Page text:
In the fallout [over the recent vote on Women Bishops], the former Archbishop of Canterbury Lord Carey, in an interview with this newspaper, urged Justin Welby, the incoming archbishop, to push through reform regardless, and there were mutterings in the Shadow Cabinet of changing the law so the Church would no longer be immune to charges of sexual discrimination. Hitchiner, though, “shocked” and “sad” as she was, and critical as she is of the overrepresentation in General Synod of people “on the more conservative end of the spectrum”, and the disproportionate amount of airtime they were given “to go back to discussions that were being held 20 years ago about why they felt uncomfortable with the idea of women priests”, says that she is wary of tampering with the system: “I think we stuck to the system and nothing went wrong. That’s the most frustrating thing. I would be happier in the long run without changing the system, without making special arrangements.”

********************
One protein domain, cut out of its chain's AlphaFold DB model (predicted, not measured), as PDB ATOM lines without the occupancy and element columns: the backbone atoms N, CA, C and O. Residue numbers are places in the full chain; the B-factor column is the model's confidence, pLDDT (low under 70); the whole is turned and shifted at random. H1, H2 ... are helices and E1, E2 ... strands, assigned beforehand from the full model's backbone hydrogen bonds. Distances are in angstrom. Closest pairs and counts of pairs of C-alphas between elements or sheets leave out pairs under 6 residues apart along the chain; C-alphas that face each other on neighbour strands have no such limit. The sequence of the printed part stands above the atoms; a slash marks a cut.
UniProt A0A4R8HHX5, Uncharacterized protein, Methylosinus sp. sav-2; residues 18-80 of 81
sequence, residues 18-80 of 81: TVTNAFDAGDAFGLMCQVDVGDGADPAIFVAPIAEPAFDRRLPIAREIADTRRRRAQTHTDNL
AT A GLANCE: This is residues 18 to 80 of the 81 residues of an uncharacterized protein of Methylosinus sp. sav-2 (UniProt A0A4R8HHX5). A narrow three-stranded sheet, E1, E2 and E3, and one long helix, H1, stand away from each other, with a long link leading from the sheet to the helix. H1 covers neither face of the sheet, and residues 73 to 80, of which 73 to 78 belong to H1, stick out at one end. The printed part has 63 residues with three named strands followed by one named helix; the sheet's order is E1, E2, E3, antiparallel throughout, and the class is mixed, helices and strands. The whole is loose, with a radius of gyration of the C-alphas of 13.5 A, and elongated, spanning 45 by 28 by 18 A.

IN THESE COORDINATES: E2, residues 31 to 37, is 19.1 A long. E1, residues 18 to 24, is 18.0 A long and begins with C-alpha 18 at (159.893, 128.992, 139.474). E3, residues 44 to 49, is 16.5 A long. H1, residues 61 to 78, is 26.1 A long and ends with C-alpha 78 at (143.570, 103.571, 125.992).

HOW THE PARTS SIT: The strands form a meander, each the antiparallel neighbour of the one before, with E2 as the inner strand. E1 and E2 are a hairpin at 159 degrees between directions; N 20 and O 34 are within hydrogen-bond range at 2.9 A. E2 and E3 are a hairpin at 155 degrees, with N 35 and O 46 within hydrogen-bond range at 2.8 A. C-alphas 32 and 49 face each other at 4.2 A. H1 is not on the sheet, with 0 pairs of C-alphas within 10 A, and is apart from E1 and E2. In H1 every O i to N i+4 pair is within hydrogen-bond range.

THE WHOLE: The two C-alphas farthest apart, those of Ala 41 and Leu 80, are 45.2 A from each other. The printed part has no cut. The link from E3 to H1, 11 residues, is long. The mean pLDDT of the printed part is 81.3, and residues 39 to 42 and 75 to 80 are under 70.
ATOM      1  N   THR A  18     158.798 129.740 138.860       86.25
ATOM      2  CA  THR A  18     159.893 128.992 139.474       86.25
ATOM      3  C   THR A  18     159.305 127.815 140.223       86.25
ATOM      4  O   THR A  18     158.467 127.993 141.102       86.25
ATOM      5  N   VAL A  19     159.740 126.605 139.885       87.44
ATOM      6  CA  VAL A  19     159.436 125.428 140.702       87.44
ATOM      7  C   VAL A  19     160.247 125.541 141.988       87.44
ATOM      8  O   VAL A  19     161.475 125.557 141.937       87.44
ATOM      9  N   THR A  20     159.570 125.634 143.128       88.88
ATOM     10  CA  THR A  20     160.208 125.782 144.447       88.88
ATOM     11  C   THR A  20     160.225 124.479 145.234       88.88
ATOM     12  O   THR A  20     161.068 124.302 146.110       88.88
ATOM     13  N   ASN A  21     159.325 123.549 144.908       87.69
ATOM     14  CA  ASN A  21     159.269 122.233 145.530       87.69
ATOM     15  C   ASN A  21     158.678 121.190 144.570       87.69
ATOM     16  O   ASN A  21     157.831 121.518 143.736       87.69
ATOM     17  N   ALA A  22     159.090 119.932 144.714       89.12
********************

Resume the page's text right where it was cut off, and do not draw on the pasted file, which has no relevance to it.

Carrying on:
The appointment of women bishops is, she thinks, an “unstoppable train. It is bound to happen.” She feels torn, she says. “As a feminist I believe that women shouldn’t be held back from anything. Women have worked very hard, whether they’re religious or not, to make sure that is the case. But having said that, I also think that if the Church is dictated to by society or the State it ceases to be a church.”
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